Indiana lawmakers bought the state’s embattled casino industry time, but the new protections might not be enough to ensure each gambling parlor’s long-term survival.
At least one Indiana casino executive says this year’s major gambling legislation wasn’t enough to help him deal with competition from Ohio and within the state.
“We’re scratching our heads, trying to figure out how to stay relevant,” said Dan Lee, CEO of Nevada-based Full House Resorts, which owns the Rising Star riverboat casino in Rising Sun, a tiny town on the Ohio River near Cincinnati.
Rising Star’s situation illustrates how difficult it’s becoming for Indiana to balance the varied interests of 13 casinos while also protecting them as a group from competitors in Illinois, Ohio, Michigan and Kentucky.
“This bill was to stop the bleeding,” said Rep. Tom Dermody, R-LaPorte, who authored House Enrolled Act 1540. “I don’t think this guarantees anything long term.”
All three casinos near Cincinnati have suffered since Horseshoe Cincinnati opened in March 2013, but Rising Star is especially ill-situated. It’s sandwiched between Hollywood Casino in Lawrenceburg to the north and Belterra to the south, so even gamblers from Indianapolis and Kentucky have to bypass other casinos before they reach Rising Star.
After many years of discussion, lawmakers finally agreed this year to allow riverboat casino owners to replace the boats with buildings on land. The owners of Tropicana in Evansville and Majestic Star in Gary have indicated they intend to make the move. In each case, moving to land would eliminate a long walk from the parking lot.
Full House’s previous CEO, Andre Hilliou, had also lobbied for the right to move to land, but Lee, the former CEO of Pinnacle Entertainment, doesn’t think that kind of investment would help. (Lee was installed at the small publicly traded company in October as part of an activist-investor coup.) Rising Star has plenty of convenient parking, he said.
And in 2021, the riverboats that compete with central Indiana’s two racetrack-casinos for Indianapolis-area gamblers could lose their remaining advantage: live-dealer table games. The new legislation allows Hoosier Park in Anderson and Indiana Grand in Shelbyville to seek permission to replace electronic games with live dealers in six years.
“It was very odd public policy,” Lee said. While waiting until 2021 isn’t the immediate benefit that racino owner Centaur Gaming wanted, Lee said it’s enough assurance to boost the value of Centaur’s properties and give the company a chance to sell.
Centaur Vice President and General Counsel John Keeler didn’t rule out the option of a sale, but he noted Centaur shelled out $500 million for Indiana Grand just a little over two years ago—a big investment to recoup so quickly.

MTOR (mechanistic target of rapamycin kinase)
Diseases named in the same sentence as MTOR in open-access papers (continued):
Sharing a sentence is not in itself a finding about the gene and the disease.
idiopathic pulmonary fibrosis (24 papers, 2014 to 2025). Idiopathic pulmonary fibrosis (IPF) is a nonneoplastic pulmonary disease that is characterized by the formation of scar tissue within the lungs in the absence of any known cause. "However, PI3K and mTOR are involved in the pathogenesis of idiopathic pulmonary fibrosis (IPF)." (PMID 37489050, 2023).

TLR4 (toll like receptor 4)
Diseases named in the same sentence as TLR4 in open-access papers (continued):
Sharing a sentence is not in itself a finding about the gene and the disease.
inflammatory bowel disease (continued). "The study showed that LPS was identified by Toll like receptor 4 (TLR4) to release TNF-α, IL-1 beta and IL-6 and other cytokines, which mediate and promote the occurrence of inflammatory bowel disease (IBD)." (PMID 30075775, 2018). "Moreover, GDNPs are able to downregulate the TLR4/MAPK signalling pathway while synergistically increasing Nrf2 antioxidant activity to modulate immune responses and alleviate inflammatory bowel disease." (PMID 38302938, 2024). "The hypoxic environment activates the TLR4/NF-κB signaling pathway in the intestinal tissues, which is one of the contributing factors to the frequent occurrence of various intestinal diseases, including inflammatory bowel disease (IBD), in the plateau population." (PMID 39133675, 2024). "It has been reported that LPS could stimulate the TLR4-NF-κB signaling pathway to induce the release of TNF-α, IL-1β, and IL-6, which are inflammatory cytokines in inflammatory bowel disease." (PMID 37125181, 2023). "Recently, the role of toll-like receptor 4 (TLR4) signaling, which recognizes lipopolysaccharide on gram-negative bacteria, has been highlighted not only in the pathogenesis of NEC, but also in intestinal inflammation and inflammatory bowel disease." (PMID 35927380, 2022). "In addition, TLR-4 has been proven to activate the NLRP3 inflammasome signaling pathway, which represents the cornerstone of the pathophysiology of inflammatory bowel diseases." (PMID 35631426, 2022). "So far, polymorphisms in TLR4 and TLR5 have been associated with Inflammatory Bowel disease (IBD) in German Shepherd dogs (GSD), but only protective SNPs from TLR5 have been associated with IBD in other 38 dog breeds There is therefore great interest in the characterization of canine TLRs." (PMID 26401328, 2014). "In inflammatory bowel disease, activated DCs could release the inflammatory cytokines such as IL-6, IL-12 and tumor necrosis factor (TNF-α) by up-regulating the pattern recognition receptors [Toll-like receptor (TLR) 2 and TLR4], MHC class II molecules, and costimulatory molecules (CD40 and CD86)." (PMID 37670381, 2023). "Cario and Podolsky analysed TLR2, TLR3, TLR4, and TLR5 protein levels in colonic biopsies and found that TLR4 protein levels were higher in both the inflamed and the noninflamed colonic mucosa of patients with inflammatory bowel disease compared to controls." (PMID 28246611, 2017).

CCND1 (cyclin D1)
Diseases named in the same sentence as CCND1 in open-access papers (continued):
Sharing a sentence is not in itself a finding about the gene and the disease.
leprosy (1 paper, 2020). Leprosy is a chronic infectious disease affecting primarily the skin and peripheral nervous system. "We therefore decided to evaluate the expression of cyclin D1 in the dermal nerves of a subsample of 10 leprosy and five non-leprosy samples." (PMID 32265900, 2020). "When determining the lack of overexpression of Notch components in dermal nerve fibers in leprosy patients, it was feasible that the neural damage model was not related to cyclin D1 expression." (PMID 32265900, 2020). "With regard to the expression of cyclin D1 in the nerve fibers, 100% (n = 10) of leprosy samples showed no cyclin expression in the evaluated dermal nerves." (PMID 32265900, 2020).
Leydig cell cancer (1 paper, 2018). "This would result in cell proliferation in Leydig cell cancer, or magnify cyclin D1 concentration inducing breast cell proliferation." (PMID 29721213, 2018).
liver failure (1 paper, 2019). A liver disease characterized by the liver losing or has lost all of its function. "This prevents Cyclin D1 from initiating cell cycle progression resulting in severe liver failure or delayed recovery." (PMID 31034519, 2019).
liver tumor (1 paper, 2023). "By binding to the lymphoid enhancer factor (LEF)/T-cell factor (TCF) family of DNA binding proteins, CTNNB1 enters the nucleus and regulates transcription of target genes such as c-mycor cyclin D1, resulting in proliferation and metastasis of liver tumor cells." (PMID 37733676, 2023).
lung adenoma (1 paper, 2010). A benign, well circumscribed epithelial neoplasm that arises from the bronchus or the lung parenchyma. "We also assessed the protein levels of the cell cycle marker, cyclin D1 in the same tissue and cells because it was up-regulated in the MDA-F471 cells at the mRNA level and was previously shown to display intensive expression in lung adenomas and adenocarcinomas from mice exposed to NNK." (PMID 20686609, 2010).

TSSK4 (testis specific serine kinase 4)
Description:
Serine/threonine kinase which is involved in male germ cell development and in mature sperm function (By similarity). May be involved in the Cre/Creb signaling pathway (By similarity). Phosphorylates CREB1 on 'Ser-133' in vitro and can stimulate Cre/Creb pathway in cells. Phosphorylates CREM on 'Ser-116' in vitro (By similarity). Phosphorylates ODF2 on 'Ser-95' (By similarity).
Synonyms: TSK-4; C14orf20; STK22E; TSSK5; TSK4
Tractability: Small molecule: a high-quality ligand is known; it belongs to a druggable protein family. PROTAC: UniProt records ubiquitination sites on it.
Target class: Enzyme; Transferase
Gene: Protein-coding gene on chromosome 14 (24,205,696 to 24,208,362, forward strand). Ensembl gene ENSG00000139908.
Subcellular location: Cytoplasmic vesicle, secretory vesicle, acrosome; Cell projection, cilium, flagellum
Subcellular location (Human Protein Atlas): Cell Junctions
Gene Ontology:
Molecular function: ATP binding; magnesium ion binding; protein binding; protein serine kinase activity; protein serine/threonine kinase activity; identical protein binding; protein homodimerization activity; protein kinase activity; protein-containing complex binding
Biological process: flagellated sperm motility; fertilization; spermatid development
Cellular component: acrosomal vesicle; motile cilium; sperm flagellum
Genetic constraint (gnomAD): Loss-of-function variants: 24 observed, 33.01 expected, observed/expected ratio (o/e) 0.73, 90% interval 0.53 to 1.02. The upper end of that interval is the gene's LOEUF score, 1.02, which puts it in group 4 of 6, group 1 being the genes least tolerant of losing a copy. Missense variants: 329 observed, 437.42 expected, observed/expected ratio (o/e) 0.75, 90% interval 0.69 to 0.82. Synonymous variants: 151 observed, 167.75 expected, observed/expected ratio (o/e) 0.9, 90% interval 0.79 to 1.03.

Keeler added that the competitive landscape could change dramatically in the next six years. There’s still the potential for more competition in Illinois, Kentucky and Michigan, he said. Centaur is especially wary of plans by the Pokagon Band of Potawatomi Indians to build a casino in South Bend. With a hotel and tax-exempt gas, cigarettes and alcohol, a tribal casino could easily pick off those gamblers who drive to Hoosier Park from towns north of Anderson, Keeler said.
Dermody said the six-year delay on racino table games was written based on feedback from riverboat owners, including Lee. It’s supposed to give them time to adjust their business models, he said.
Lawmakers also recognized the impact table games in central Indiana could have on the historic French Lick Resort. Centaur must pay $2.5 million a year for community support in French Lick, and the state will eliminate the French Lick casino’s admissions tax.
All Indiana casinos will have the immediate benefit of up to $7 million in tax-deductible free play. Free-play coupons are a huge marketing tool, but in Indiana those wagering dollars, though they belong to the casinos in the first place, count toward the casinos’ taxable income.
The free-play tax benefit is supposed to help Indiana casinos counter offers from their competition in Ohio, where free play isn’t taxable at all.
Centaur will issue free-play coupons and might even buy the right to deductions above $7 million from smaller casinos, Keeler said. This year’s gambling legislation made the tax deduction transferable.
Mike Smith, president of the Casino Association of Indiana, which represents eight of the 13 casinos, said the industry has shrunk itself enough since the 2007 peak—when Hoosier casinos offered a total of 19,000 games—to avoid closing entire properties.
That number is down about 4,000 since then, or the equivalent of closing multiple smaller casinos, Smith said. Although electronic gambling machines far outnumber live dealers at all Indiana casinos, it still costs about $20,000 to maintain each machine, he said.
Just as lawmakers have given up on the notion they could preserve the more than $850 million in revenue casinos once generated, the local industry is lowering its expectations. Recognizing that Gov. Mike Pence would never permit an expansion of gambling, the industry consented to capping the number of games at the 2007 peak.
“A lot of people prior to the Great Recession thought the gaming business was recession-proof,” Keeler said. “The Great Recession proved it was not.”•